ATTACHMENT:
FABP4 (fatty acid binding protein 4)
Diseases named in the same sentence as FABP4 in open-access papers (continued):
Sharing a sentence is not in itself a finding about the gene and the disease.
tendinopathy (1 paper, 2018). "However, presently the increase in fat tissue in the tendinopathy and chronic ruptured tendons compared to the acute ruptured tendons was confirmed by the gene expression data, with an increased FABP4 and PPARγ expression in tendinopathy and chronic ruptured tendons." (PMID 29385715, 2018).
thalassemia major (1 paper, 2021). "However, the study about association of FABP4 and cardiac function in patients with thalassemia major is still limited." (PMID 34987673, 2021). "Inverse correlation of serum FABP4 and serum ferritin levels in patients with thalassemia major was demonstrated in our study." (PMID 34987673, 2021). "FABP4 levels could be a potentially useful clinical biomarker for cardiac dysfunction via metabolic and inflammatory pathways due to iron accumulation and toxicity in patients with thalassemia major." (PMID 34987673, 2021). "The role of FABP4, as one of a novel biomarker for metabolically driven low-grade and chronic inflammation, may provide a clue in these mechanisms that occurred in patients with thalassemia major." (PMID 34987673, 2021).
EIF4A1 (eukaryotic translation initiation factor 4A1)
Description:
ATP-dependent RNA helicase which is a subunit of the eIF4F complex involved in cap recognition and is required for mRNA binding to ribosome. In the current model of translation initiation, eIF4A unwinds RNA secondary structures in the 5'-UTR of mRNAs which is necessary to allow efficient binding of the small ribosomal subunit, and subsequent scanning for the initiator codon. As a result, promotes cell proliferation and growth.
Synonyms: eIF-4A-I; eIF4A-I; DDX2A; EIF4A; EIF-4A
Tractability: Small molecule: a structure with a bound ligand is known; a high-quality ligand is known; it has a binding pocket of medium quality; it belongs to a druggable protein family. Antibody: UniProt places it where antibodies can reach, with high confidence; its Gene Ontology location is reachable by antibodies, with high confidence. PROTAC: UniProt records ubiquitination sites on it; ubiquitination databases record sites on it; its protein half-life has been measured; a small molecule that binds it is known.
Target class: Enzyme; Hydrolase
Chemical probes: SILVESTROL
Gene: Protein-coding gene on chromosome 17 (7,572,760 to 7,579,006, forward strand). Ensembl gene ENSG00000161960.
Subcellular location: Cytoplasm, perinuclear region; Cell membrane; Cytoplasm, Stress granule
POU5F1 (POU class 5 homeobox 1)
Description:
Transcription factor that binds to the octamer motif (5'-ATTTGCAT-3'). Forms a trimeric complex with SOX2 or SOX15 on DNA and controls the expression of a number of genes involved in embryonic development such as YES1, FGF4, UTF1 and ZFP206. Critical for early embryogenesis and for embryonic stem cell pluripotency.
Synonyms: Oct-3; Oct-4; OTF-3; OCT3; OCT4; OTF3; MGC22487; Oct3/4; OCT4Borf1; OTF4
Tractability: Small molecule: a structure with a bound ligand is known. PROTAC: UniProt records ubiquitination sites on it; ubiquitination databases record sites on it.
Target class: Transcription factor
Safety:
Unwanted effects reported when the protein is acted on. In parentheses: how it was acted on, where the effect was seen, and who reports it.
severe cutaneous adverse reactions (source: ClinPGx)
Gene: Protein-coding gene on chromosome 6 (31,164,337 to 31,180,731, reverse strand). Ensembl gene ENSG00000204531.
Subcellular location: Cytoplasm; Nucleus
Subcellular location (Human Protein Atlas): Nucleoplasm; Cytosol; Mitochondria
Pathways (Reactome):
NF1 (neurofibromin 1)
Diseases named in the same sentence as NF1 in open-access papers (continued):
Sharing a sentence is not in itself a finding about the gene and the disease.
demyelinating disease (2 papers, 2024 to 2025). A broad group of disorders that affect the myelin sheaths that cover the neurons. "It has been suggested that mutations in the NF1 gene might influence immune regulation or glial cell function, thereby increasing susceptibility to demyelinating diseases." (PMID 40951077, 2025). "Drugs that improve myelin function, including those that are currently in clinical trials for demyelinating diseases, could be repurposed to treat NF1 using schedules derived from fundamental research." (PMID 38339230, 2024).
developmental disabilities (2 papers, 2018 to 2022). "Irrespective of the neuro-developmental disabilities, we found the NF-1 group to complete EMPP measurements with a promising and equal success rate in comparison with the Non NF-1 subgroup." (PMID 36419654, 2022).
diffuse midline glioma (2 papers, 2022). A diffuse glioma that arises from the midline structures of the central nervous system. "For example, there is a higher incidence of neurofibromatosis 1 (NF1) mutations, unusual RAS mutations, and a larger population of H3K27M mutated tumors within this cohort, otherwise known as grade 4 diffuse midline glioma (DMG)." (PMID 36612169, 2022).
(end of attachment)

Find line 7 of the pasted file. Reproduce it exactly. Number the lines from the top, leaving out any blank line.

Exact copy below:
Description: